The photosynthetic bacterium Rhodopseudomonas palustris is an extremely adaptable bug that can survive by producing energy through photosynthesis, aerobic respiration, anaerobic respiration, or fermentation. Now studies of bacteriophytochrome photoreceptor proteins (BphPs) by Vuillet et al. appear to show an example of evolution in action in which different strains of Rps. palustris use a nearly identical protein for either light or redox sensing. The BphPs get their light-sensing ability from a chromophore that is covalently linked to the protein through a Cys residue. Indeed, the product of the RpBphP4 protein can sense light and activates histidine kinase activity of the protein, which is coupled to a two-component regulatory system. However, most strains of Rps. palustris express a RpBphP4 protein that lacks the critical Cys where the chromophore would be linked. Instead, the authors show that the achromo-RpBphP4 protein is sensitive to changes in redox state. The strains that express achromo-RpBphP4 can respond to low oxygen tension, through the two-component system, to regulate synthesis of a set of light-harvesting complexes. This is the same response produced when specific wavelengths of light are detected in strains expressing the chromo-RpBphP4 protein. Thus, the authors propose that the system appears to display an example of evolution of the nature of signal perception by a histidine kinase sensor protein that may enhance the adaptability of the species to rapid changes in its environment.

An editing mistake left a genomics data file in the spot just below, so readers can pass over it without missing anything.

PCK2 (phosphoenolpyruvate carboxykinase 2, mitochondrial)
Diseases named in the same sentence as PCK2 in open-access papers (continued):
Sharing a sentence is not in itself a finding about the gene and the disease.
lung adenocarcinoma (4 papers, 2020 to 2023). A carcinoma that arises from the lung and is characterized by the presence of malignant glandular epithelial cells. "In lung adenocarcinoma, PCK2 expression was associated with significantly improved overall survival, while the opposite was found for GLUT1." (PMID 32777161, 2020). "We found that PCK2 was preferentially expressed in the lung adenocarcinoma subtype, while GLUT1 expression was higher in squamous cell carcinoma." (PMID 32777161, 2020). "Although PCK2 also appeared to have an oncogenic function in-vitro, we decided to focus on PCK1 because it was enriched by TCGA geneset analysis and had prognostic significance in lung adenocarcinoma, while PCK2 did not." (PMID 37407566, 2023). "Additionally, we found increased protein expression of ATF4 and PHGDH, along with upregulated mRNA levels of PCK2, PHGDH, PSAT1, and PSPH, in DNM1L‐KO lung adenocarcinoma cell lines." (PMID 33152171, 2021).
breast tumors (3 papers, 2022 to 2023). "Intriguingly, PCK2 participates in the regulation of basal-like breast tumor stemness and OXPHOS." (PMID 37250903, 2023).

L. Vuillet, M. Kojadinovic, S. Zappa, M. Jaubert, J.-M. Adriano, J. Fardoux, L. Hannibal, D. Pignol, A. Verméglio, E. Giraud, Evolution of a bacteriophytochrome from light to redox sensor. EMBO J. 26, 3322-3331 (2007). [PubMed]